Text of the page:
Steven Spielberg “presented” most of Joe Dante’s work during the latter filmmaker’s heyday in the 1980s. In the 1970s, around the same time Spielberg launched our current purgatory of summer tentpole scheduling with Jaws, Dante was coming up through the Roger Corman of fast and cheap knockoffs. Though born the same year, a paternalistic shadow looms over the work for which the two share credit. On posters, Spielberg’s name appears more times above the title of Dante’s directorial outings than the man himself. Whether the result of money-eyed marketing departments or shameless megalomania, the promotional discrepancy obscures the contributions of a genuine auteur.
The two (along with the more dutiful Spielberg acolyte Robert Zemeckis) share biographical similarities as suburban baby boomers weaned on adventure serials and cartoons. Their shared media diet manifests as superficial commonalities in their respective films, which generally take place in the suburbs and involve broken families confronting the fantastic. Spielberg ingeniously imported the inanities of movie serials from Saturday morning to Friday night and in the process elevated children’s entertainment to the upper echelons of American culture. Dante is a more mischievous spirit. Elevation isn’t his game; his films are gleefully juvenile, parodic and occasionally nasty. Unencumbered by the pretense of art, he frees himself to indulge the anarchic potential of gremlins and black holes disrupting Rockwell’s America. Paradoxically, this results in more durable and satisfying works of art than those of his contemporary/mentor. He wraps the smirking sadism of Chuck Jones’ hunting trilogy (“Duck Season!” “Rabbit season!”) around a not-quite saccharine Capra core. His films split the difference between Tom Hanks and Bruce Campbell.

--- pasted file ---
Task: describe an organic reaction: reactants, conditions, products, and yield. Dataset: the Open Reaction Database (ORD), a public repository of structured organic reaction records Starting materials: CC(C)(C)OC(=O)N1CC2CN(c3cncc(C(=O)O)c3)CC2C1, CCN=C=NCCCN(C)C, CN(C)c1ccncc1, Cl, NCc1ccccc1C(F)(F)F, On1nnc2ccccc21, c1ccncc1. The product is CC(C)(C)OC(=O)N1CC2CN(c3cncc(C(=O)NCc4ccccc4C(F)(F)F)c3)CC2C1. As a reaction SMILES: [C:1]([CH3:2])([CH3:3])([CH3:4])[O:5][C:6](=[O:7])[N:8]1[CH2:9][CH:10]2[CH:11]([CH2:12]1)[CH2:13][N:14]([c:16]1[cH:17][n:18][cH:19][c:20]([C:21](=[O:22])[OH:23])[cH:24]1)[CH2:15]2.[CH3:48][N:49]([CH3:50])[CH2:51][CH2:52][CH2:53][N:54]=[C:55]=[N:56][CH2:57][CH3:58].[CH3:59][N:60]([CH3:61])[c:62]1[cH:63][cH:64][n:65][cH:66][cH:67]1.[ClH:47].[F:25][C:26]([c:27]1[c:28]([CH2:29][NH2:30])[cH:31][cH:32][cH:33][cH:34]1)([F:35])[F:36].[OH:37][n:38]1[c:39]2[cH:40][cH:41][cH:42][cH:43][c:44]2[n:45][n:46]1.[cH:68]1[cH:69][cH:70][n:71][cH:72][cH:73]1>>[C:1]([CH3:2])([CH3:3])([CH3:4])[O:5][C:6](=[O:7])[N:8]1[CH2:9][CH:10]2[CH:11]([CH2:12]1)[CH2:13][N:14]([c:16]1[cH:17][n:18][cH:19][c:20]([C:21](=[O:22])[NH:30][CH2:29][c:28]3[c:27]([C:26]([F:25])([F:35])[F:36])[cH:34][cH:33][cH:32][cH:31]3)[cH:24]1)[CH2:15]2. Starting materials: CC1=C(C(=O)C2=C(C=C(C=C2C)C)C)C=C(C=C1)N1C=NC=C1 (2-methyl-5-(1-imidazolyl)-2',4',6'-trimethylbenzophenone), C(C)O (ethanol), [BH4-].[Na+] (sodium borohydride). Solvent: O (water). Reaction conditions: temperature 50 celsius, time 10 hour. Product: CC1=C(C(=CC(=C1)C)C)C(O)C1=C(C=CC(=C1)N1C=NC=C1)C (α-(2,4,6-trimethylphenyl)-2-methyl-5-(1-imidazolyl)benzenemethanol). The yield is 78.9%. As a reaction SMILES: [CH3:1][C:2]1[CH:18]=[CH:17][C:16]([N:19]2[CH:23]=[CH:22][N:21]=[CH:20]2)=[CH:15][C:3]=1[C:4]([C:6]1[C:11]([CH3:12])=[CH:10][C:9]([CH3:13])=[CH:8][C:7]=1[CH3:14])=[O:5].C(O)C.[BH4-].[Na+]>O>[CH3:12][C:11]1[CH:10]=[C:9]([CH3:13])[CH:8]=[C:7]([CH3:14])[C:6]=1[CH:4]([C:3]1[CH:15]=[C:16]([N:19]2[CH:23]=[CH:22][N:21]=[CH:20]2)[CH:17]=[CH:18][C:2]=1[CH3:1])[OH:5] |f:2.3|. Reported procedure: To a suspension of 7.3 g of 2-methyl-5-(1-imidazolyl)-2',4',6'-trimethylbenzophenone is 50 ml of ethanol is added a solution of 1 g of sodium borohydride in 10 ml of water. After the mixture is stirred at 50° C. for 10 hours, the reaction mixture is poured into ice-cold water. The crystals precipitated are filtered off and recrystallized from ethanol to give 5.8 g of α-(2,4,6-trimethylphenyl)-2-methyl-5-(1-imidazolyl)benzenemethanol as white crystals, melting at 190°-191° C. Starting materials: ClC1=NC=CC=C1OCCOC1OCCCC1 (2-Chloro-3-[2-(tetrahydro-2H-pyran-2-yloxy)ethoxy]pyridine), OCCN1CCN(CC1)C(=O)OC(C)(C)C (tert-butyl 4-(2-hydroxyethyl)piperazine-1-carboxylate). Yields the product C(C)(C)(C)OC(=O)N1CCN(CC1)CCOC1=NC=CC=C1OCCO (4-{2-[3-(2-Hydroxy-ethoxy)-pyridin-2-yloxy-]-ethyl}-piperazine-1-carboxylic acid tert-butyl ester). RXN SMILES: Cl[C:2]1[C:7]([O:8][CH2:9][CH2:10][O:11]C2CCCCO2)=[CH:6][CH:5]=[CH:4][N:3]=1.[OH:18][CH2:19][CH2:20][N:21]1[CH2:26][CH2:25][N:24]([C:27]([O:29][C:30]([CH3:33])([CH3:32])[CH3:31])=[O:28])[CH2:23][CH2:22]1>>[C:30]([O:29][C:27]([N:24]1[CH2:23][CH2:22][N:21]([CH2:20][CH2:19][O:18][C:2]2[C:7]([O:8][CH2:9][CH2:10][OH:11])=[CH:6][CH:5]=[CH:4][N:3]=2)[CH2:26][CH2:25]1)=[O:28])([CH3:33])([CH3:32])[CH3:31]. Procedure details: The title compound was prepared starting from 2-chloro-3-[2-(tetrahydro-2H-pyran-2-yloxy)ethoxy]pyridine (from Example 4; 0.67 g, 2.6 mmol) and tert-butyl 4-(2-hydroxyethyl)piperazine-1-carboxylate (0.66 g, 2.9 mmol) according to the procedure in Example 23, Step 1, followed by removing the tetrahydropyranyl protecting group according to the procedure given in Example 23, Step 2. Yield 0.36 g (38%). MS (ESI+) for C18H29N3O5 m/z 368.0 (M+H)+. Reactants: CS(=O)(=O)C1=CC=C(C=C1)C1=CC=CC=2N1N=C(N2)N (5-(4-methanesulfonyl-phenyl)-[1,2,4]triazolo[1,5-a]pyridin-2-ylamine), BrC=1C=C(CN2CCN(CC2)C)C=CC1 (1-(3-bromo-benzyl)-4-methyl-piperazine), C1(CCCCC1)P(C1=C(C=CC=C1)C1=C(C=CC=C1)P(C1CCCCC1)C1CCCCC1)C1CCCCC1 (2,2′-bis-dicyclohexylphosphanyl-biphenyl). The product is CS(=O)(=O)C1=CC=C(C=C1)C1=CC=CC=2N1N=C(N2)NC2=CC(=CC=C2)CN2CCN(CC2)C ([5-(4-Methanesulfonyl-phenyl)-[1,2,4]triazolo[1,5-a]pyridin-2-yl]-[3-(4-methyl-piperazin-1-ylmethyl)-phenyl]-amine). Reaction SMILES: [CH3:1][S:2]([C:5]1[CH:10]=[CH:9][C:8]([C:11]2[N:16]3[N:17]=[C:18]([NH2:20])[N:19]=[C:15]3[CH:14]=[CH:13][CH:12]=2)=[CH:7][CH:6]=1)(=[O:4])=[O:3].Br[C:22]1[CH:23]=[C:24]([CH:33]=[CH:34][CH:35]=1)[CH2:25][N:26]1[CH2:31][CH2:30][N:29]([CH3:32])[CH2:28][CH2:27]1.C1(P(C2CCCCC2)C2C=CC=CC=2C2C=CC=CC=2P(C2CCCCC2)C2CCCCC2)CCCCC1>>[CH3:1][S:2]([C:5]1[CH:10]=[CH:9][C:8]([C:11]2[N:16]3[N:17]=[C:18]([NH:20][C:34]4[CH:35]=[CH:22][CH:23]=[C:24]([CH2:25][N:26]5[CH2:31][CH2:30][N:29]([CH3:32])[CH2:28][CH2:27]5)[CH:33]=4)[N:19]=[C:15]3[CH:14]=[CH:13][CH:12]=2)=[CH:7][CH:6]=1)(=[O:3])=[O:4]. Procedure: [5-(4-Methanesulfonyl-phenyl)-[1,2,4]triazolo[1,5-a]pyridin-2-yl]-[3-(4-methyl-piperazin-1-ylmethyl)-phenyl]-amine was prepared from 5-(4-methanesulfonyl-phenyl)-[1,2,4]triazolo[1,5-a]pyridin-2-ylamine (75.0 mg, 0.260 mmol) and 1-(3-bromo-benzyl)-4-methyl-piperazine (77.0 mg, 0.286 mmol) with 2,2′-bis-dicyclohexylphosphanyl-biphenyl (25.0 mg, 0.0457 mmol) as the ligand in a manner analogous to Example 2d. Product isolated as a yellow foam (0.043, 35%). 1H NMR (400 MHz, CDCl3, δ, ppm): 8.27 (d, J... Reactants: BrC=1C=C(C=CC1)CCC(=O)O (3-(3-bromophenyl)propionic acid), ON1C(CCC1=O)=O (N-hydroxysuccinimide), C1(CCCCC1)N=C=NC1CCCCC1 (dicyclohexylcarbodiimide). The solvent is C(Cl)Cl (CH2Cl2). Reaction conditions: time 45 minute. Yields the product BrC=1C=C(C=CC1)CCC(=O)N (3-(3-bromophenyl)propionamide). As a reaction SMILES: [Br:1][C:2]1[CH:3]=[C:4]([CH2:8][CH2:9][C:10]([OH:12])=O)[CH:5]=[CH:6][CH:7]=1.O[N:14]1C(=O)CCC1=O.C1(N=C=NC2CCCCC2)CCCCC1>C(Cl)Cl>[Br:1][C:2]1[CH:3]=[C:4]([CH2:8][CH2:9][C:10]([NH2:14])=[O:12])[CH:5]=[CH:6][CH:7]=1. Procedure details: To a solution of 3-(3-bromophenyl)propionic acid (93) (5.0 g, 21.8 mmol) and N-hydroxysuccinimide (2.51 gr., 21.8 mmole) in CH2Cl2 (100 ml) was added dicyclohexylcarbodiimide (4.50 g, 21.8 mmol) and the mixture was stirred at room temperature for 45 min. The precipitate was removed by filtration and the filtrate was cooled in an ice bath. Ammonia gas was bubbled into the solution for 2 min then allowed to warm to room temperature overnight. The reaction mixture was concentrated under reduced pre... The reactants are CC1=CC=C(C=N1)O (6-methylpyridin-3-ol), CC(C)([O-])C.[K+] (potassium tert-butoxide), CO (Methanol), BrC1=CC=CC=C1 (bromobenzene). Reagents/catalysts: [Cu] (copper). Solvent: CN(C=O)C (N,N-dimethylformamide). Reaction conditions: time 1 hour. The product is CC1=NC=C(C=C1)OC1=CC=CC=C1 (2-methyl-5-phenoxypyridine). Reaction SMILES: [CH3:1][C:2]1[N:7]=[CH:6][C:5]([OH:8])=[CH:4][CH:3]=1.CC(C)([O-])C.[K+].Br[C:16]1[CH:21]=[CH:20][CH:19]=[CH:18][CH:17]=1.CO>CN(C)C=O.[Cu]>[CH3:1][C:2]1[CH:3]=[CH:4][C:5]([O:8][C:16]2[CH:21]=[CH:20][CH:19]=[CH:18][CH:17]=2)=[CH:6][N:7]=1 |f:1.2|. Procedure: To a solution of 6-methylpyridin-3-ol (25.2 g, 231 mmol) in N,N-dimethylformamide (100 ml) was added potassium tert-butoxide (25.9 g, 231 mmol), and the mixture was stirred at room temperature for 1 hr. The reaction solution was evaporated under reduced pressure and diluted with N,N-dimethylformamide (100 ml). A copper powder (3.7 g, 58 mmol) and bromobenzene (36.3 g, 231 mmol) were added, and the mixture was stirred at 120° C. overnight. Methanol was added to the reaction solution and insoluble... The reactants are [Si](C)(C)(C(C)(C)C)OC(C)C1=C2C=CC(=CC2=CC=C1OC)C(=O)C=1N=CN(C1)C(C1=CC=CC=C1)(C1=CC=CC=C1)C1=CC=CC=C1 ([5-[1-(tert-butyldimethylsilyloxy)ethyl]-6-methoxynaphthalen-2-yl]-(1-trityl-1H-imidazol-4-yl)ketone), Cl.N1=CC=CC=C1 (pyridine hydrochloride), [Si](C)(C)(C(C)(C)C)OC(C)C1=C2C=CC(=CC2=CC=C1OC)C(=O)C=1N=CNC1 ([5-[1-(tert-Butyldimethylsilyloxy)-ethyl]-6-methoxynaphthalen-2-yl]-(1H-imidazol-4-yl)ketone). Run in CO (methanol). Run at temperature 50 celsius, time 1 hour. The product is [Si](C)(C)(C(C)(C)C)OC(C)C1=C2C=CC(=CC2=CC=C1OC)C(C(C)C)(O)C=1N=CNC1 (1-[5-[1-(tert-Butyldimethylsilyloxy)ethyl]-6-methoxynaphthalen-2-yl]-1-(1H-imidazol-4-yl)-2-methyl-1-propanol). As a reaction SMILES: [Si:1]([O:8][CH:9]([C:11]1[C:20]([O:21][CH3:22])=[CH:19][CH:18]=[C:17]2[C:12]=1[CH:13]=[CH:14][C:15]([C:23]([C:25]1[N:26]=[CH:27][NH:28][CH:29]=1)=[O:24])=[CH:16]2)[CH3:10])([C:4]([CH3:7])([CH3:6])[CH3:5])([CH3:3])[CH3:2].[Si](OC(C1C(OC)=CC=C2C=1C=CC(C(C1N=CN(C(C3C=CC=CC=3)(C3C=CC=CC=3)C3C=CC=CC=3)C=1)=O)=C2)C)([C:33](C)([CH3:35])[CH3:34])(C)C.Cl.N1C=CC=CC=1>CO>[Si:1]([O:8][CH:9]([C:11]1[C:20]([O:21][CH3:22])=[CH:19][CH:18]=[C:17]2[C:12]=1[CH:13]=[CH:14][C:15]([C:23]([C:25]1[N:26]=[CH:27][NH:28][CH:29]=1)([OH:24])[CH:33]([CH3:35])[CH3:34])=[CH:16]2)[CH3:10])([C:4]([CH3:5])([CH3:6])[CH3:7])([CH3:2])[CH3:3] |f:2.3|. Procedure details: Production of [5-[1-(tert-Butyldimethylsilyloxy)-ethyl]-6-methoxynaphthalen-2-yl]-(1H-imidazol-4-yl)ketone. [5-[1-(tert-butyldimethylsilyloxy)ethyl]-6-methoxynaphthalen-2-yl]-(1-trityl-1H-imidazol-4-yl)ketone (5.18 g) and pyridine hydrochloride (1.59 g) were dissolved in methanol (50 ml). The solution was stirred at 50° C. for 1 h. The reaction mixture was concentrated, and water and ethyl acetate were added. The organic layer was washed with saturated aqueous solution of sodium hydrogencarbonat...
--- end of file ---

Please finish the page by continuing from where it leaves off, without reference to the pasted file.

A testament to Dante’s lamentable status in the film industry is the fact that in 2009 he made what may be his best film in 20 years and no one noticed. The Hole features two brothers who find a bottomless pit in the basement of their new suburban home. What’s inside? Never-ending darkness, demonic clown dolls, abusive fathers, things that go bump. In Dante's hands it becomes Lovecraft with a twinge of Frank Tashlin (or vice versa) a cartoonish delight provoking real heebie-jeebies. Nearly as impressive is Dante’s deft handling of the angst besetting his antagonist, a teenager sick of constantly moving with his single mother and younger brother. It’s a premise perfect for Spielberg, but let’s be grateful he didn’t find it first.